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my son and i both have '02 yz250f's. bought both of them 01/2002, run mobil 1 15w-50. have never had a clutch problem with mine but are having problems with a sticky clutch on my son's bike. i first done the washer fix, better for a little while. i just replaced the plates and springs (oem). there was some small grooves in the basket so i filed them down, very careful not to file to much. i am still having the same problem. i copied and pasted this from a previous post. does anyone know if this actually works? if not i guess my next step is a new clutch basket?

"The boss spring plate and seat plate was a band-aid fix by Yahama to stop a grabby clutch. If you don't want to use them just replace the friction plate and clutch plate on the bottom of the stack with the same ones as the rest of them."

all the new plates are the same size.

also after replacing the plates and springs, did one race and the steel plates and oil are a burnt black color. the old plates and oil were the same way. i've always changed the oil after every two are three rides. any suggestions would be appreciated.

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I figure that you know what you are doing when it comes to adjusting and putting a clutch together. But did you ever consider that maybe it is the oil that could be starting the problem. Everyone I know that has used a automotive oil has eventually burnt their clutch, especially if you are clutching the bike alot ( riding trails, etc.) I'm not trying to sell you an oil, but I have used yamalube since day one in my 01 YZ250F and I'm still running the same clutch. I checked my basket and plates about a month ago and the plates were all still good with just a little wear on the basket. And no, I am not easy on my clutch.

I'm not sure if there is a known problem with the 02's but when I read your post the first thing that stood out to me was the oil you are using. Other members might have other ideas, but I think a few of them will back me up on the oil.

Good luck.

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I ride a 01 and have had problems with my clutch also.

I did the washer fix, that helped a little.

Also drilled more holes in the hub to get more oil flowing to the plates. It seems that I don't burn my plates as quickly now. It also seems as though I get less stickage now.

I am running the Mobil synthetic oil as well but I still get a lot of debri in my oil filter when doing oil changes. Where is all that metal coming from?????????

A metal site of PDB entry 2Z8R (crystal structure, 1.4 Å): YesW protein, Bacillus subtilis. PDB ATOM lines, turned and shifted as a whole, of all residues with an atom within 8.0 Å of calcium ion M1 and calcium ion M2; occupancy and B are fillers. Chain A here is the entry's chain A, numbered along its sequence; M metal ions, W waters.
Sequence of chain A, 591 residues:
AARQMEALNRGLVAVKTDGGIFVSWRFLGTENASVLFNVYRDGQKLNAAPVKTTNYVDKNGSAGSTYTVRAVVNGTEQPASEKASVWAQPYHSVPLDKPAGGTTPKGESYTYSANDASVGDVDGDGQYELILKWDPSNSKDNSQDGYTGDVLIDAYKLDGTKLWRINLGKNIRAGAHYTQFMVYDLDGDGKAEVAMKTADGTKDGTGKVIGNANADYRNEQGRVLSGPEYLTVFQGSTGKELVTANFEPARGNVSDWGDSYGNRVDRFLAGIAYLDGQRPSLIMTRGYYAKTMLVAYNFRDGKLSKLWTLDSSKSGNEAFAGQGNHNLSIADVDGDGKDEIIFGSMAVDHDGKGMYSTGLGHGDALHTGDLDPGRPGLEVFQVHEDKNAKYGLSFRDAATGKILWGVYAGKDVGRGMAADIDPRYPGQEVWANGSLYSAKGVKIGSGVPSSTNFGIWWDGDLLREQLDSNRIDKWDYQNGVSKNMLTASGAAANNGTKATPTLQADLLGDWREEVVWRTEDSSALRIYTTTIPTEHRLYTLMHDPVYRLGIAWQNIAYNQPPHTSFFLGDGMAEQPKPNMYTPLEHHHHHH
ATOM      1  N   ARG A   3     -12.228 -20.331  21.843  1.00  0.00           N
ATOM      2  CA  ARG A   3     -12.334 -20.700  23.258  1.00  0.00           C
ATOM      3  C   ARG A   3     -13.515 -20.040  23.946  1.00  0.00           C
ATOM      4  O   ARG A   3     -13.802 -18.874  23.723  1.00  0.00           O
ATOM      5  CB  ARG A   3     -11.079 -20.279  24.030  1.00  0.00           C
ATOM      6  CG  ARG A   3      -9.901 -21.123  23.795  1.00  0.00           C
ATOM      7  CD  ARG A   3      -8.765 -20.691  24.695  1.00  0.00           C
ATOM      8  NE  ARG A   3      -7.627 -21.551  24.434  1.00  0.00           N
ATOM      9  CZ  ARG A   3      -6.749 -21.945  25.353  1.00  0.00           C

I also got my actuator arm extended by someone on this site. I can't remember his name but that made the pull a little easier.

My basket and hub are still covered in something that looks like melted black mollassas but it doesn't come off for anything. I assume it happened during one particular clutch abusing, engine overheating, climb up a rocky, rooty, rainy hill. (took about an hour, lots of fun)

Good luck on the clutch.

I love crashing!

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I think yamalube is better than mobile one, because it is made to run with wet clutches. It doesn't have the additives or friction modifiers that you would find in an automotive oil. I know that there are a few manufacturers out there that are making four stroke racing oils now, but the reason that I have not tried any of them is because I believe that a motor will get broken in to a specific oil, and if you start changing oils around then you are just asking for DNF's. I have proof of this with cars I have owned and built for the strip and with my YZ. Another reason I have stuck with the yamalube is because if anything catastrophic happens to the motor, the first thing a shop is going to ask you is what kind of oil you are running? And if you are not running what the manufacturer recommends, well then there goes any type of warranty the shop or the manufacturer gave you. I do almost all of my own work on my motor so I don't really rely on that, but if something did happen that was oil related, you know who I'm going after to have it repaired and I won't be hearing no excuses about the oil I was using.

As for oil weight, I run 20w-40, but if I can get it I prefer 20w-50 because it doesn't thin down as much from the engine heat. I have found that most shops don't carry the 20w-50 so you might wan't to order a case for yourself if you plan on using it.

You can get the yamalube as a standard oil or a synthetic oil. If it says 4-R on the container then it is sythetic. Do I believe synthetic is better? Yes. I have seen a standard oil and a synthetic oil tested using a piece of steel bar stock on a metal wheel. The wheel was coated with regular motor oil and then spun at a set rmp. The bar stock was then steadily clamped down untill the wheel stopped spinning. Same was done with the synthetic oil. Would you believe that it took more than TWICE the amount of psi to stop the wheel with the synthetic. I saw this at a seminar at a trade school so it wasn't a hoax.

I don't have an exact price per quart, but you are looking at around just under 5 bucks. If you buddy up with the service department at your local shop then maybe they will hook you up with a discount. It helps believe me.

I try to ride everything. I don't stick with one style of riding because what you learn in the woods also helps you in MX and vice-versa. So my clutch gets some good all around abuse.

This is just my opinion about yamalube. I'm not trying to sell you the oil, but you asked so I answered.

At about 5 bucks a quart the stuff is really expensive, but so are clutches and motors.

REMEMBER! You get what you pay for! 🙂

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